My Big Windfall on Shutterstock

How I sold a single photo for $80

Photo of an RV kitchen cabinet. Photo Credit: Peggy Hazelwood

This week I got a big surprise when I checked my Shutterstock dashboard. I found out I had sold a photo for $80! Woo to the hoo!

The photo actually sold for more than that. That is, Shutterstock sold it for more than that and my share was $80. I’ll take it!

The Photo in Question

The photo shown above shows the subject matter of the photo that sold for $80. The photo that sold was a different angle of my ex-RV’s kitchen cabinet that slides out. I had previously sold that photo before, but that time I only netted 25 cents.

And guess what. Eighty dollars is better than 25 cents.

My Shutterstock Journey

I’ve been uploading photos on Shutterstock for a little over a year now. I previously made payout once. You reach payout on Shutterstock when you have sold $35 or more and the amounts roll over from one month to the next.

That first payout was after I sold a single photo in January for $20. I thought I’d hit the big time then, let me tell you!

Autumn leaves in a gutter. Photo Credit: Peggy Hazelwood

Each month I consistently sell a few photos. Usually for just a quarter each, sometimes for $1.88 but not more. Until last week! And that one time in January. By the way, the photo of the autumn leaves is the one that sold in January. For $20. Go figure, right?!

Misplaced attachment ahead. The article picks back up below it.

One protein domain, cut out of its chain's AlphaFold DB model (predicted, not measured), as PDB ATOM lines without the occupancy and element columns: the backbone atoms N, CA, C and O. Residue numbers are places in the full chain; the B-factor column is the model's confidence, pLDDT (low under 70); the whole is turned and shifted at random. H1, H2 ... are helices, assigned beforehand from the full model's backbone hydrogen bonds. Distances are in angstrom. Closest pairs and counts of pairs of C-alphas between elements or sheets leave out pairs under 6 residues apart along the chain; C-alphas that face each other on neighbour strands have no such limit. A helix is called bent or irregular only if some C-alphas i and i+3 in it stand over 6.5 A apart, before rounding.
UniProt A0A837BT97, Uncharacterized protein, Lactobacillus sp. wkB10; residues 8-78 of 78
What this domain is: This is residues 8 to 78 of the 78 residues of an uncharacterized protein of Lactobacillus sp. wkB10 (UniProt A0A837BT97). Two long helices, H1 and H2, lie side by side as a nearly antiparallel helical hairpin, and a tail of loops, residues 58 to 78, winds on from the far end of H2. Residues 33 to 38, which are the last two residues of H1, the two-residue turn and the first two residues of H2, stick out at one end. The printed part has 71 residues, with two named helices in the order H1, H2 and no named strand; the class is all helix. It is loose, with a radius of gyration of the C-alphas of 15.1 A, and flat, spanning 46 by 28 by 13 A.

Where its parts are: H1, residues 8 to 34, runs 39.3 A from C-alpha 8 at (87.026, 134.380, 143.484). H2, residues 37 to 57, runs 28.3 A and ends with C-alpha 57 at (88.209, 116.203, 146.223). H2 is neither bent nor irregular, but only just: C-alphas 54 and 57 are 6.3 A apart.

I was just about to make payout again this month before my windfall. I was less than $3.00 away from the $35 payout minimum, but now I have $113.18 pending. Again, woo to the hoo!

Shutterstock’s Earning Types

As I mentioned, I usually net 25 cents per photo I sell. This happens when someone who purchased a subscription downloads one of my photos. The customer gets so many downloads for their subscription, and the photographer (me) gets a little bit (25 cents) each time one of our photos is downloaded.

When I earn $1.88 per photo, it’s for an “on demand” image. I think this means the customer buys a Shutterstock plan that limits the number of downloads (photos) they can get for that one plan price. It costs less money for the customer than the previously mentioned plan where I get just a quarter. But they only get a few downloads for their money.

Here’s a photo I took at a community garden of shade screen over a garden plot. It sold.

Why you ask, am I showing you these mediocre photos? Well, it’s to show you that you too could probably sell some stock photography. As you can see, this is not something I excel at but I do take random weird photos just about everywhere I go. I photograph my lunch many days and upload a photo or two. The mundane sells. At least some of the time!

Shade screen over a garden plot. Photo Credit: Peggy Hazelwood

For the $20 and $80 photos, Shutterstock calls them “single and other.” I assume this means someone comes to Shutterstock and buys a single photo without buying a subscription plan, but I’m not really sure.

And I don’t really care. I care that I got $80 for one of the snapshots I took of my RV before I sold it. With my iPhone camera.

Here’s a previous post about my Shutterstock side hustle.

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Peggy Gillespie Hazelwood

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Writer, editor, photographer, reseller. Owned by a cute, fluffy cat.

The Startup

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